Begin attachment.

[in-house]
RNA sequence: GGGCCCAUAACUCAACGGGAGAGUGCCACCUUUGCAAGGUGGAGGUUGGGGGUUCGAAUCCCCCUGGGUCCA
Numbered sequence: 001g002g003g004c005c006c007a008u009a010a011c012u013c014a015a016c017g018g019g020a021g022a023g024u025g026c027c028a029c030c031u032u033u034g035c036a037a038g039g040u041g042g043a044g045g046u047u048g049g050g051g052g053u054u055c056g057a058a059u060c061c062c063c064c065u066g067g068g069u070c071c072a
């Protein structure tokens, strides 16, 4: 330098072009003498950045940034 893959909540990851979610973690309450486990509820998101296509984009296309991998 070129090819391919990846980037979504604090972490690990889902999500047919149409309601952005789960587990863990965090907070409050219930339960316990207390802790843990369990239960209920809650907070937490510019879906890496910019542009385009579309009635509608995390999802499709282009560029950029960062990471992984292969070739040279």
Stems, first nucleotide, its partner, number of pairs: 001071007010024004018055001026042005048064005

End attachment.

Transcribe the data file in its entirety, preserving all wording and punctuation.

[in-house]
RNA sequence: GGGCCCAUAACUCAACGGGAGAGUGCCACCUUUGCAAGGUGGAGGUUGGGGGUUCGAAUCCCCCUGGGUCCA
Numbered sequence: 001g002g003g004c005c006c007a008u009a010a011c012u013c014a015a016c017g018g019g020a021g022a023g024u025g026c027c028a029c030c031u032u033u034g035c036a037a038g039g040u041g042g043a044g045g046u047u048g049g050g051g052g053u054u055c056g057a058a059u060c061c062c063c064c065u066g067g068g069u070c071c072a
């Protein structure tokens, strides 16, 4: 330098072009003498950045940034 893959909540990851979610973690309450486990509820998101296509984009296309991998 070129090819391919990846980037979504604090972490690990889902999500047919149409309601952005789960587990863990965090907070409050219930339960316990207390802790843990369990239960209920809650907070937490510019879906890496910019542009385009579309009635509608995390999802499709282009560029950029960062990471992984292969070739040279």
Stems, first nucleotide, its partner, number of pairs: 001071007010024004018055001026042005048064005